16 years ago, someone “Ask-ed Tom” how to find those SQL statements that were not using bind variables. You can see the question here (because we don’t delete stuff ever ) but I’ll paraphrase the answer below:
Tom took the following approach
- take a copy of SQL statements in the library cache
- create a routine that would hunt for constants in the SQL text (that is, numbers and anything within quotes) and replace them with place holders
- then count the resultant SQL’s for duplicates
create table t1 as select sql_text from v$sqlarea; alter table t1 add sql_text_wo_constants varchar2(1000); create or replace function remove_constants( p_query in varchar2 ) return varchar2 as l_query long; l_char varchar2(1); l_in_quotes boolean default FALSE; begin for i in 1 .. length( p_query ) loop l_char := substr(p_query,i,1); if ( l_char = '''' and l_in_quotes ) then l_in_quotes := FALSE; elsif ( l_char = '''' and NOT l_in_quotes ) then l_in_quotes := TRUE; l_query := l_query || '''#'; end if; if ( NOT l_in_quotes ) then l_query := l_query || l_char; end if; end loop; l_query := translate( l_query, '0123456789', '@@@@@@@@@@' ); for i in 0 .. 8 loop l_query := replace( l_query, lpad('@',10-i,'@'), '@' ); l_query := replace( l_query, lpad(' ',10-i,' '), ' ' ); end loop; return upper(l_query); end; / update t1 set sql_text_wo_constants = remove_constants(sql_text); select sql_text_wo_constants, count(*) from t1 group by sql_text_wo_constants having count(*) > 100 order by 2 /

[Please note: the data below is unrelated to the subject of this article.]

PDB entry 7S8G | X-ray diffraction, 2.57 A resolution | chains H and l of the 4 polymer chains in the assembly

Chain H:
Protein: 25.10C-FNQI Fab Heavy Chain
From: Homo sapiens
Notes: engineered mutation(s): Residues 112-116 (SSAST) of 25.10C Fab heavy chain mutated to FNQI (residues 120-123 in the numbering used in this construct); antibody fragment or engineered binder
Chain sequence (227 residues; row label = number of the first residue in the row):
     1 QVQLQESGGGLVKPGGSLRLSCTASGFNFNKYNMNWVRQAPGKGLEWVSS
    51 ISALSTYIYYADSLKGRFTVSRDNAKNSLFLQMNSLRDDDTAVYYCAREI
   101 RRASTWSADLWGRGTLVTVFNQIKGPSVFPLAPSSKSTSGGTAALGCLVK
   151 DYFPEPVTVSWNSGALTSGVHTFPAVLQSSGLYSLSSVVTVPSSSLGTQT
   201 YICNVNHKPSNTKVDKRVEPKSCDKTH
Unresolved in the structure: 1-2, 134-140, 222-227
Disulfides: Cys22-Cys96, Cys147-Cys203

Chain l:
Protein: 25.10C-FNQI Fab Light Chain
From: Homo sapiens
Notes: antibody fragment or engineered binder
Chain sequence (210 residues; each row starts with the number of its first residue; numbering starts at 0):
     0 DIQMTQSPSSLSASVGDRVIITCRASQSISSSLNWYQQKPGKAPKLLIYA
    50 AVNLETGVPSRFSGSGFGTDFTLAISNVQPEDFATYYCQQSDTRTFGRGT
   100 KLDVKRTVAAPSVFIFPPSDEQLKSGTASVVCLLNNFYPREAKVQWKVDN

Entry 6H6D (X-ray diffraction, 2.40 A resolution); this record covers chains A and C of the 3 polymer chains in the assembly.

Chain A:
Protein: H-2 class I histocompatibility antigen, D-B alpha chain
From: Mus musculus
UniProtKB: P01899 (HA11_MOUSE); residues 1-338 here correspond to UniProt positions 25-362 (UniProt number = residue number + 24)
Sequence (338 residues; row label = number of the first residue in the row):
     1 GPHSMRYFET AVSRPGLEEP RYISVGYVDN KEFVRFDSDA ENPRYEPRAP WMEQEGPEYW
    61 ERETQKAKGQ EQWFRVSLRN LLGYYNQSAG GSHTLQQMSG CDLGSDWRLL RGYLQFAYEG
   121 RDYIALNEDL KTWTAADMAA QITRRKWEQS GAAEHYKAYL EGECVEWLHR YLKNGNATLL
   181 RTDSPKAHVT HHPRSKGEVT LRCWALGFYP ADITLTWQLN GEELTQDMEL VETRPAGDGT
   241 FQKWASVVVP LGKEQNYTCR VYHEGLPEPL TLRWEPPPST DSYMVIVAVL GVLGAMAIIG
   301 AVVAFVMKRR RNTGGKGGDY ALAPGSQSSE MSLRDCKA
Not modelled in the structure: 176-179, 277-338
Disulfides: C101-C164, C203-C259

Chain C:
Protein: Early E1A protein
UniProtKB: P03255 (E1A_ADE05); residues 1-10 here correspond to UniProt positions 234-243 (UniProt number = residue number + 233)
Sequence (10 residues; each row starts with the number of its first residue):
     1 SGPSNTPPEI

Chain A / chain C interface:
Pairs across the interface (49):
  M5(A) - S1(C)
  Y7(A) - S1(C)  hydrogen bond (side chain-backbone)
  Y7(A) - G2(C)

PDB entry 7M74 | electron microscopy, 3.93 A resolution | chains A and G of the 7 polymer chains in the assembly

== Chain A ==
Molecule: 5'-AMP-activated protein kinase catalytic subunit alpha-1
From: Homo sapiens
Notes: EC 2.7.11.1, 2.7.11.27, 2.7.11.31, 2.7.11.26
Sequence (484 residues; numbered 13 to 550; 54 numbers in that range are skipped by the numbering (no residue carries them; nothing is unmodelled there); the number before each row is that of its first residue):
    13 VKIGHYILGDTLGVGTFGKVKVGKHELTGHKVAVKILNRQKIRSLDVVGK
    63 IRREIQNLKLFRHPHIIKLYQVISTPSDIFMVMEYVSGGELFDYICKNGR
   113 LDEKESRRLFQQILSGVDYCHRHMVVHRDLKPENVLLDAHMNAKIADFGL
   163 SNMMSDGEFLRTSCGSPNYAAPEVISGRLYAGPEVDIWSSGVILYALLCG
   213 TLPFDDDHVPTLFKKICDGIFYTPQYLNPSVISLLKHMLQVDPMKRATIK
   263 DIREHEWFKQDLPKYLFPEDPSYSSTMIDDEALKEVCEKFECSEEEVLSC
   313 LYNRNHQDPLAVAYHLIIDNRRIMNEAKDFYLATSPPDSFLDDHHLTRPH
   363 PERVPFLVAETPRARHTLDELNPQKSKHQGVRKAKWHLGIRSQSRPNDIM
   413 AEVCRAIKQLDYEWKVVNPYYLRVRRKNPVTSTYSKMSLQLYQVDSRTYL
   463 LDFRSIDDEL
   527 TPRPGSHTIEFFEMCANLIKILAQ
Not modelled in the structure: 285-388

It’s a utility I used many times over the years. But times change and it’s always good to reflect on the tools and techniques you use, and whether anything has come along in later versions to assist you. Consider the second bullet point above: